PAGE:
Arts & CultureCultural Affairs

Toronto R&B artist Charlotte Day Wilson releases album ‘Cyan Blue’

Although Wilson's vocal stylings are striking and unique, 'Cyan Blue' was ultimately repetitive in terms of narrative and sound.

Up-and-coming Toronto-born singer and songwriter Charlotte Day Wilson has dabbled in various genres including pop, soul, and contemporary R&B. It is no secret that Toronto is the Canadian hub for music, especially Canada’s R&B scene. It becomes a question of whether Toronto has planted the R&B seed in Wilson. With her sophomore album Cyan Blue, released May 3, my answer would be maybe. But, it needs more watering.

Wilson’s modest discography includes her most recent album titled ALPHA and her acclaimed EP CDW. Wilson came to prominence with her hit track “Work,” attracting the attention of iconic singer Patti Smith. It continues to be her most streamed song on Spotify. 

Cyan Blue stands as an ode to Wilson’s relationships and an intimate view into her identity. Throughout the album, the motif of longing is present, whether it’s in her relationships or personal desires.

The album starts off strong with the track “My Way.” The song opens with raw acoustic guitar, paired with Wilson’s low vocals. Together, the sounds create a soft and intimate feeling, like she’s singing directly in front of you. Ironically, the lyrics sing of rejection from the singer’s part, comparing the toxic ex-relationship to a more inviting prospective one. The chorus brings in drums and bass along with choir-like harmonies, giving the song more depth. The song picks up, becoming more upbeat and assertive in tune and in lyrics.

Wilson has unique vocal styling, which is the strongest aspect of the album. She takes her voice to different places, often starting with a low, buttery smooth timbre to a high pitch that is almost transcendent. In a vast music library that is saturated with contemporary R&B sounds, Wilson’s voice allows her to stand out.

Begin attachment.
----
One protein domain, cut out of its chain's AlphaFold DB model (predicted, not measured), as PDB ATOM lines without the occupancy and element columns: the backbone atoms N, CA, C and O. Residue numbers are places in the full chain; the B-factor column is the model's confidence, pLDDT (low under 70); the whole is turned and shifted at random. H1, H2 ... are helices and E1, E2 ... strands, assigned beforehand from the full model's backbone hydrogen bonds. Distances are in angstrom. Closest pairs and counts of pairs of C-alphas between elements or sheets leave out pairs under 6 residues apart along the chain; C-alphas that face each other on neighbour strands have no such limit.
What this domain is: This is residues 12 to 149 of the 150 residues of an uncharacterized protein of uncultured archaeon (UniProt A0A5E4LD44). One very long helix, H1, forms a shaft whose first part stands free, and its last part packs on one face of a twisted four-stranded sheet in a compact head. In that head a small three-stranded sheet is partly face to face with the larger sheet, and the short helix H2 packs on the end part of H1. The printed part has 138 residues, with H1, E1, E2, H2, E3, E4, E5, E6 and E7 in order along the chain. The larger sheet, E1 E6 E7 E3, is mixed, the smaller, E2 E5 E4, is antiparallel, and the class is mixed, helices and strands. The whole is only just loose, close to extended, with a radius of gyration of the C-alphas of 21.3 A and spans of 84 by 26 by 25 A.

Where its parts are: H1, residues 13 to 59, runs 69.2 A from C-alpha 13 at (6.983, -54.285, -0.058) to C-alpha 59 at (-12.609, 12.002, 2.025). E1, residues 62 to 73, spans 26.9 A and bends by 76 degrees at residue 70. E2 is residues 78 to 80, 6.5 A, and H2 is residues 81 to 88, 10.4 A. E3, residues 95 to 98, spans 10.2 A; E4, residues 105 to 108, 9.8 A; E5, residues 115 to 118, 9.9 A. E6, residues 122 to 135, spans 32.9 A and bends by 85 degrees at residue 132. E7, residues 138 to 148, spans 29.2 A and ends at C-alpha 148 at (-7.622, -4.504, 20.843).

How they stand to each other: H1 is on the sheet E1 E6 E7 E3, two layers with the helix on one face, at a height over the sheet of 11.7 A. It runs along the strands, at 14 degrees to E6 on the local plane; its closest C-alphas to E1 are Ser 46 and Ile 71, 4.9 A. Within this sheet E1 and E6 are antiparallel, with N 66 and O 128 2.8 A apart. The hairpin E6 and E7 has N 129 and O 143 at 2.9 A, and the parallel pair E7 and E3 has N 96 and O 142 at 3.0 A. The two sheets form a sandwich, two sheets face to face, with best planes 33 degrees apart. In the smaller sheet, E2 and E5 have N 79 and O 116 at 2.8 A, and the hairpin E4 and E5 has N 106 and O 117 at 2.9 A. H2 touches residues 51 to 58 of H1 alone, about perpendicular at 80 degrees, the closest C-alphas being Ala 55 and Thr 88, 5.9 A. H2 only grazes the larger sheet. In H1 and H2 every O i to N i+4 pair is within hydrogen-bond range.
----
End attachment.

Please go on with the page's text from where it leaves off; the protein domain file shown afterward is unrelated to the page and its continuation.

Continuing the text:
Some notable tracks in the album are “Forever” featuring Snoh Aalegra and “New Day.” Aalegra and Wilson’s voices blend so beautifully that it doesn’t matter what they are singing about, you just want to enjoy the beautiful melody. The lyrics further a common theme on the album — loving a person who doesn’t treat them very well and knowing the relationship is doomed.

“New Day” offers something fresh and original. Wilson sings about her personal feelings regarding motherhood and coming to terms with what it will look like for her as a queer woman. The title seems to be a double entendre. The phrase “new day” represents both her desire to start a new phase of her life, and her child who would presumably carry her surname.

The first track is possibly my favourite track from the whole record. “My Way” has the most depth and interesting sound. What’s disappointing is that the remainder of the album does not deliver in the same way. Unfortunately, the rest of the album feels repetitive in terms of sound and narrative. Aside from one or two songs, I wasn’t moved or impacted in any significant way. The vocals are exemplary but they can only carry an album so much.

I listened to this album throughout a few rainy days. Cyan Blue was a fitting soundtrack. Yet, this also reflects what falls short with the album. It works as a soundtrack or background music. If the songs were in a Spotify curated playlist, I wouldn’t rush to replay.

Overall, the album feels like it’s building up to something that never truly comes. As listeners, we end up in the same place we started. Fortunately, Cyan Blue hints towards Wilson’s potential as she progresses in her career.

Related Articles

Back to top button